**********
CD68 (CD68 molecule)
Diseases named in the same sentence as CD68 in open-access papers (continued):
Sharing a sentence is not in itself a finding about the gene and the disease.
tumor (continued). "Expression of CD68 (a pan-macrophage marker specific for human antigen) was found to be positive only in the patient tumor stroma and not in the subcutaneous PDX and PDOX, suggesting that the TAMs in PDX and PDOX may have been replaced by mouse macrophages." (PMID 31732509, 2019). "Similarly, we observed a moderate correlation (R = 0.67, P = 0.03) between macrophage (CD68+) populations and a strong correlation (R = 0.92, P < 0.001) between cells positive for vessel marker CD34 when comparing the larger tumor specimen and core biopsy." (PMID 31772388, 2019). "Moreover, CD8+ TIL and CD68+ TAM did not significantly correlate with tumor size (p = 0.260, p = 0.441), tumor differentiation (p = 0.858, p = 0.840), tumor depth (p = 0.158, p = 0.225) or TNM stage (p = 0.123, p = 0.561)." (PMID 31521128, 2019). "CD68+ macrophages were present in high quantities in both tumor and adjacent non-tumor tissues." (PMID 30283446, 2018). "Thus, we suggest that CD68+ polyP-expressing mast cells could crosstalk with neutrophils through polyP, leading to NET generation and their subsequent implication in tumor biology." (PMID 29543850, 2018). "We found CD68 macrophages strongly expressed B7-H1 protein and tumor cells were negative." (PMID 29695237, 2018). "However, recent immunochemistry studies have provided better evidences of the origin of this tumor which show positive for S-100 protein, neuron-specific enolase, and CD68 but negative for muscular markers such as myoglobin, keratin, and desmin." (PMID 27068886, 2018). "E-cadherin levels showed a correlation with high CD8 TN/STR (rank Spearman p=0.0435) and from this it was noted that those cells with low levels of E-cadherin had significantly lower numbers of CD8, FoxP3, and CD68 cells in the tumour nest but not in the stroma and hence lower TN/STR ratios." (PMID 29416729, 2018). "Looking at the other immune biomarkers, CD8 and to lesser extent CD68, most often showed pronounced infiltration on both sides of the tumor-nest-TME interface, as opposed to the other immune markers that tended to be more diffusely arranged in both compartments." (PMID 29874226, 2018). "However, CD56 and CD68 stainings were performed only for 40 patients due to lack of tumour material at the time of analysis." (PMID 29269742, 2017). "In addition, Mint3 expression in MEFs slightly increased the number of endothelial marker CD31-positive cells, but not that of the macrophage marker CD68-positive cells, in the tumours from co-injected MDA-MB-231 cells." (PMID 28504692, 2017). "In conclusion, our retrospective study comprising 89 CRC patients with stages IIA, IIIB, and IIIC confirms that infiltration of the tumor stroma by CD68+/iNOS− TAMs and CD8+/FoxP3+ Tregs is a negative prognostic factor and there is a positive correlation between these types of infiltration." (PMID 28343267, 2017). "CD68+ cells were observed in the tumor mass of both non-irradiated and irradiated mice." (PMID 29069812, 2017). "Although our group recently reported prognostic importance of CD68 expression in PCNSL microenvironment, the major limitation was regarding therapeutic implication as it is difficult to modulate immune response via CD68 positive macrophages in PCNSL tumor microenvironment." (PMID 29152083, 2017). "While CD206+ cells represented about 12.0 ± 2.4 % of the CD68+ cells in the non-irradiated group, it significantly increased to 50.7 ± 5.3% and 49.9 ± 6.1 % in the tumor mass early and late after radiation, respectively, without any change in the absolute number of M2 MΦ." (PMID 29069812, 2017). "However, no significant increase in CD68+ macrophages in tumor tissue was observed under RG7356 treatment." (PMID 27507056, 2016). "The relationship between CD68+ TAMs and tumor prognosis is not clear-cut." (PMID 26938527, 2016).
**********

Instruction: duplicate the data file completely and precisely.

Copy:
CD68 (CD68 molecule)
Diseases named in the same sentence as CD68 in open-access papers (continued):
Sharing a sentence is not in itself a finding about the gene and the disease.
tumor (continued). "Expression of CD68 (a pan-macrophage marker specific for human antigen) was found to be positive only in the patient tumor stroma and not in the subcutaneous PDX and PDOX, suggesting that the TAMs in PDX and PDOX may have been replaced by mouse macrophages." (PMID 31732509, 2019). "Similarly, we observed a moderate correlation (R = 0.67, P = 0.03) between macrophage (CD68+) populations and a strong correlation (R = 0.92, P < 0.001) between cells positive for vessel marker CD34 when comparing the larger tumor specimen and core biopsy." (PMID 31772388, 2019). "Moreover, CD8+ TIL and CD68+ TAM did not significantly correlate with tumor size (p = 0.260, p = 0.441), tumor differentiation (p = 0.858, p = 0.840), tumor depth (p = 0.158, p = 0.225) or TNM stage (p = 0.123, p = 0.561)." (PMID 31521128, 2019). "CD68+ macrophages were present in high quantities in both tumor and adjacent non-tumor tissues." (PMID 30283446, 2018). "Thus, we suggest that CD68+ polyP-expressing mast cells could crosstalk with neutrophils through polyP, leading to NET generation and their subsequent implication in tumor biology." (PMID 29543850, 2018). "We found CD68 macrophages strongly expressed B7-H1 protein and tumor cells were negative." (PMID 29695237, 2018). "However, recent immunochemistry studies have provided better evidences of the origin of this tumor which show positive for S-100 protein, neuron-specific enolase, and CD68 but negative for muscular markers such as myoglobin, keratin, and desmin." (PMID 27068886, 2018). "E-cadherin levels showed a correlation with high CD8 TN/STR (rank Spearman p=0.0435) and from this it was noted that those cells with low levels of E-cadherin had significantly lower numbers of CD8, FoxP3, and CD68 cells in the tumour nest but not in the stroma and hence lower TN/STR ratios." (PMID 29416729, 2018). "Looking at the other immune biomarkers, CD8 and to lesser extent CD68, most often showed pronounced infiltration on both sides of the tumor-nest-TME interface, as opposed to the other immune markers that tended to be more diffusely arranged in both compartments." (PMID 29874226, 2018). "However, CD56 and CD68 stainings were performed only for 40 patients due to lack of tumour material at the time of analysis." (PMID 29269742, 2017). "In addition, Mint3 expression in MEFs slightly increased the number of endothelial marker CD31-positive cells, but not that of the macrophage marker CD68-positive cells, in the tumours from co-injected MDA-MB-231 cells." (PMID 28504692, 2017). "In conclusion, our retrospective study comprising 89 CRC patients with stages IIA, IIIB, and IIIC confirms that infiltration of the tumor stroma by CD68+/iNOS− TAMs and CD8+/FoxP3+ Tregs is a negative prognostic factor and there is a positive correlation between these types of infiltration." (PMID 28343267, 2017). "CD68+ cells were observed in the tumor mass of both non-irradiated and irradiated mice." (PMID 29069812, 2017). "Although our group recently reported prognostic importance of CD68 expression in PCNSL microenvironment, the major limitation was regarding therapeutic implication as it is difficult to modulate immune response via CD68 positive macrophages in PCNSL tumor microenvironment." (PMID 29152083, 2017). "While CD206+ cells represented about 12.0 ± 2.4 % of the CD68+ cells in the non-irradiated group, it significantly increased to 50.7 ± 5.3% and 49.9 ± 6.1 % in the tumor mass early and late after radiation, respectively, without any change in the absolute number of M2 MΦ." (PMID 29069812, 2017). "However, no significant increase in CD68+ macrophages in tumor tissue was observed under RG7356 treatment." (PMID 27507056, 2016). "The relationship between CD68+ TAMs and tumor prognosis is not clear-cut." (PMID 26938527, 2016).